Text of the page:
Tic disorder
Examples of tics
SpecialtyNeurology, psychiatry

Tic disorders are defined in the Diagnostic and Statistical Manual of Mental Disorders (DSM) based on type (motor or phonic) and duration of tics (sudden, rapid, nonrhythmic movements).[1] Tic disorders are defined similarly by the World Health Organization (ICD-10 codes).[2]



The fifth revision of the Diagnostic and Statistical Manual of Mental Disorders (DSM-5), published in May 2013, classifies Tourette syndrome and tic disorders as motor disorders listed in the neurodevelopmental disorder category.[3]

Tic disorders, in ascending order of severity, are:[3]

Developmental coordination disorder and stereotypic movement disorder are also classified as motor disorders.[4][5]


ICD10 diagnosis codes are:[6]


Further information: Tic § Differential diagnosis

Tics should be distinguished from other causes of tourettism, stereotypies, chorea, dyskinesias, myoclonus and obsessive-compulsive disorder.[3]


Education, and a "watch and wait" strategy, are the only treatment needed for many, and most individuals with tics do not seek treatment. When needed, management of tic disorders is similar to management of Tourette syndrome.[7] The first line of treatment is behavioural therapy, followed by medication (most often aripiprazole) if the former is unsuccessful.[8]

Although behavioural therapy is the recommended first treatment, many people with tics do not access it due to the lack of trained psychotherapists.[8]


Tic disorders are more commonly diagnosed in males than females.[3]

At least one in five children experience some form of tic disorder, most frequently between the ages of seven and twelve.[9][10] Tourette syndrome is the more severe expression of a spectrum of tic disorders, which are thought to be due to the same genetic vulnerability. Nevertheless, most cases of Tourette syndrome are not severe. Although a significant amount of investigative work indicates genetic linkage of the various tic disorders, further study is needed to confirm the relationship.[11]



In the fourth revision of the DSM (DSM-IV-TR), tic disorders were classified as follows:[12]

From DSM-IV-TR to DSM-5

DSM-5 was published in 2013, updating DSM-IV-TR, which was published in 2000. The following changes were made:[3][13][14][4]


  1. ^ "DSM-IV-TR: Tourette's Disorder". Diagnostic and Statistical Manual of Mental Disorders (4th text revision (DSM-IV-TR) ed.). American Psychiatric Association. 2000. ISBN 0-89042-025-4.
  2. ^ Swain JE, Scahill L, Lombroso PJ, King RA, Leckman JF (August 2007). "Tourette syndrome and tic disorders: a decade of progress". Journal of the American Academy of Child and Adolescent Psychiatry. 46 (8): 947–968. doi:10.1097/chi.0b013e318068fbcc. PMID 17667475.
  3. ^ a b c d e f g American Psychiatric Association (2013). Diagnostic and Statistical Manual of Mental Disorders (Fifth ed.). Arlington, VA: American Psychiatric Publishing. pp. 81–85. ISBN 978-0-89042-555-8.
  4. ^ a b "Highlights of changes from DSM-IV-TR to DSM-5" (PDF). American Psychiatric Association. 2013. Archived from the original (PDF) on February 3, 2013. Retrieved June 5, 2013.
  5. ^ Robertson MM, Eapen V (October 2014). "Tourette's: syndrome, disorder or spectrum? Classificatory challenges and an appraisal of the DSM criteria". Asian Journal of Psychiatry (Review). 11: 106–113. doi:10.1016/j.ajp.2014.05.010. PMID 25453712.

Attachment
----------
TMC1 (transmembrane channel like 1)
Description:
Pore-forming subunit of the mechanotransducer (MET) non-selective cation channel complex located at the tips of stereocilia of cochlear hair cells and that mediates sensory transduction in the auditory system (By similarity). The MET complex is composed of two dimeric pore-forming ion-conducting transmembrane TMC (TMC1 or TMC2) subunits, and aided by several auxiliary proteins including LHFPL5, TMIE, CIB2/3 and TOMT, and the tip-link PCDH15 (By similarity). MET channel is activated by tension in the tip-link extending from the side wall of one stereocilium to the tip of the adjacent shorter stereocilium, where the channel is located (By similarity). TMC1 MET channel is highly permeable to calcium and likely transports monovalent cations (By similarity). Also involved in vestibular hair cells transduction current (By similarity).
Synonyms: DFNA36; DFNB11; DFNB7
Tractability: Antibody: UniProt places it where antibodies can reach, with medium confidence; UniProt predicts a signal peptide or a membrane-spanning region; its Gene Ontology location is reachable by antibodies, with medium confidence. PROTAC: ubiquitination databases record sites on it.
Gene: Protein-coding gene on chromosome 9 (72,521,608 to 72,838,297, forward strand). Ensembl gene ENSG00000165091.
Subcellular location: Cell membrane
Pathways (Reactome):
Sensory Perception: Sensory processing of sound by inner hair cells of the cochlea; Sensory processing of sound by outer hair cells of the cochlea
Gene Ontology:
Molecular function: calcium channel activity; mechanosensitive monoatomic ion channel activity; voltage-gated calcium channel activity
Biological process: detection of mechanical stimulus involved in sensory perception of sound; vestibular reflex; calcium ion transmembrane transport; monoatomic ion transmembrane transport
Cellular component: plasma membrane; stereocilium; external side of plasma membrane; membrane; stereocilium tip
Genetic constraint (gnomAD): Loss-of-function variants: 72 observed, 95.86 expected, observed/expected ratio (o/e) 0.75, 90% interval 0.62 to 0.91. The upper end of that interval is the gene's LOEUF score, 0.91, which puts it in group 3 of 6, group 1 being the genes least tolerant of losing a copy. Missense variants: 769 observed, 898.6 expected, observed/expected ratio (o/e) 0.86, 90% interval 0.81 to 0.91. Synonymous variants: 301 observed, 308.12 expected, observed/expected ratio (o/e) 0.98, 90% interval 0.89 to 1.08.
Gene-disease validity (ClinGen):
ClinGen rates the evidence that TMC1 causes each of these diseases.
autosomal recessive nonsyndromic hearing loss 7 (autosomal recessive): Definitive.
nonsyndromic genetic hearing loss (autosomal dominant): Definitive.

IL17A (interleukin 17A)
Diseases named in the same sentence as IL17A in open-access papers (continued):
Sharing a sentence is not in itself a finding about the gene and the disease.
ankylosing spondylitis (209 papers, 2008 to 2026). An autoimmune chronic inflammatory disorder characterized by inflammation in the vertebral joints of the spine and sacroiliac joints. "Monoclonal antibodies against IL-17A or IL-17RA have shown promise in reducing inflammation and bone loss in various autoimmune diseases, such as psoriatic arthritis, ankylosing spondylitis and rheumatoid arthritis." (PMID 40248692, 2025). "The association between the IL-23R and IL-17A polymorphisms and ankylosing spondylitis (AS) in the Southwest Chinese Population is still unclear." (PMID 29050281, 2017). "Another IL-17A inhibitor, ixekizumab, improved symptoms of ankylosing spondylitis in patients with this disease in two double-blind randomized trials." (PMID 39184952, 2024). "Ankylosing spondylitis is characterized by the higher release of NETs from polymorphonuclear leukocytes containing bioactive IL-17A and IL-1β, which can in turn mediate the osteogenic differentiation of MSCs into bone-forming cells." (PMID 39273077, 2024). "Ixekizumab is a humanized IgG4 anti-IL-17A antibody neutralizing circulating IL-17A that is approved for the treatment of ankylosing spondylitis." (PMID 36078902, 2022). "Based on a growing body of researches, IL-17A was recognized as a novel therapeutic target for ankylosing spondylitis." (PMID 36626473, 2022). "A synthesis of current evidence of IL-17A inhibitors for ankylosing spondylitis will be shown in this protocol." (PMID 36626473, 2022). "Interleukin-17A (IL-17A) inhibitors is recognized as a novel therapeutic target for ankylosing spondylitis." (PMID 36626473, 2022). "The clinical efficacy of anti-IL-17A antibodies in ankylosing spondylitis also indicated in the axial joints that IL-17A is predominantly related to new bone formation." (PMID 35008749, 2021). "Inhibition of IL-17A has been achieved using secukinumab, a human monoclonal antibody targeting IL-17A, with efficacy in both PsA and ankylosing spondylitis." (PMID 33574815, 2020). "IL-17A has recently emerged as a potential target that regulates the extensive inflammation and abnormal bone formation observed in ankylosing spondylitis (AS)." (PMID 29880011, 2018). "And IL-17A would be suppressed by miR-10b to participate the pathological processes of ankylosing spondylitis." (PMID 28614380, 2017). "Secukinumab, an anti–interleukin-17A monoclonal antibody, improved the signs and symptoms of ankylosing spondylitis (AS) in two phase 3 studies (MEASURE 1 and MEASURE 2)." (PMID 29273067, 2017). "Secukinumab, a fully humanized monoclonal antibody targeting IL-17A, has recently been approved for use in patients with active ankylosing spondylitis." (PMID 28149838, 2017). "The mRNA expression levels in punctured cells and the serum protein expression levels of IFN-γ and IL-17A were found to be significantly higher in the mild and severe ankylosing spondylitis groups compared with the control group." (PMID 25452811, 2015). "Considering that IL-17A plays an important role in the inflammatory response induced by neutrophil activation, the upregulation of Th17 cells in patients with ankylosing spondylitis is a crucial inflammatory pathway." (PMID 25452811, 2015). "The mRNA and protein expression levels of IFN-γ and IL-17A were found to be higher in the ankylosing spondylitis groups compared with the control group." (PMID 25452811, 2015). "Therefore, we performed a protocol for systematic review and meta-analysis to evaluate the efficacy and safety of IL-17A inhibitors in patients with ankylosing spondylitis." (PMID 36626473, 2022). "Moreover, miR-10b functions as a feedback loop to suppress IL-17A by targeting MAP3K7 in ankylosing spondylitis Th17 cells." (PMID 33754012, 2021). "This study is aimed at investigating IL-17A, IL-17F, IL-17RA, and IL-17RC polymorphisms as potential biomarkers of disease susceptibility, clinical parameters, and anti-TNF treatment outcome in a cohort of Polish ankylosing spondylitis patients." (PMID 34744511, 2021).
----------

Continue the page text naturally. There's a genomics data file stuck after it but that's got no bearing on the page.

6. ^ "ICD Version 2006". World Health Organization. Retrieved 24 May 2007.
  7. ^ Roessner V, Plessen KJ, Rothenberger A, Ludolph AG, Rizzo R, Skov L, Strand G, Stern JS, Termine C, Hoekstra PJ (April 2011). "European clinical guidelines for Tourette syndrome and other tic disorders. Part II: pharmacological treatment". European Child & Adolescent Psychiatry. 20 (4): 173–96. doi:10.1007/s00787-011-0163-7. PMC 3065650. PMID 21445724.
  8. ^ a b Müller-Vahl KR, Szejko N, Verdellen C, Roessner V, Hoekstra PJ, Hartmann A, Cath DC (March 2022). "European clinical guidelines for Tourette syndrome and other tic disorders: summary statement". European Child & Adolescent Psychiatry. 31 (3): 377–382. doi:10.1007/s00787-021-01832-4. PMC 8940881. PMID 34244849.
  9. ^ a b Black KJ, Black ER, Greene DJ, Schlaggar BL (2016). "Provisional Tic Disorder: What to tell parents when their child first starts ticcing". F1000Research. 5: 696. doi:10.12688/f1000research.8428.1. PMC 4850871. PMID 27158458.
  10. ^ "Tourette Syndrome Fact Sheet". National Institutes of Health (NIH). Archived from the original on 23 March 2005. Retrieved 23 March 2005.
  11. ^ Swerdlow NR (September 2005). "Tourette syndrome: current controversies and the battlefield landscape". Current Neurology and Neuroscience Reports. 5 (5): 329–31. doi:10.1007/s11910-005-0054-8. PMID 16131414. S2CID 26342334.
  12. ^ Evidente VG (October 2000). "Is it a tic or Tourette's? Clues for differentiating simple from more complex tic disorders". Postgraduate Medicine. 108 (5): 175–6, 179–82. doi:10.3810/pgm.2000.10.1257. PMID 11043089. S2CID 43162987.
  13. ^ Neurodevelopmental disorders. American Psychiatric Association. Retrieved on December 29, 2011.
  14. ^ Moran M (18 January 2013). "DSM-5 provides new take on neurodevelopment disorders". Psychiatric News. 48 (2): 6–23. doi:10.1176/appi.pn.2013.1b11.
  15. ^ Ellis CR, Pataki C. "Background: Childhood Habit Behaviors and Stereotypic Movement Disorder". Medscape. Retrieved October 6, 2013.
  16. ^ a b c d e Plessen KJ (February 2013). "Tic disorders and Tourette's syndrome". European Child & Adolescent Psychiatry. 22 (Suppl 1): S55–60. doi:10.1007/s00787-012-0362-x. PMID 23224240. S2CID 12611042.
  17. ^ Black, Kevin J. (17 February 2018). "ADHD medications and tics". Washington University School of Medicine.

Further reading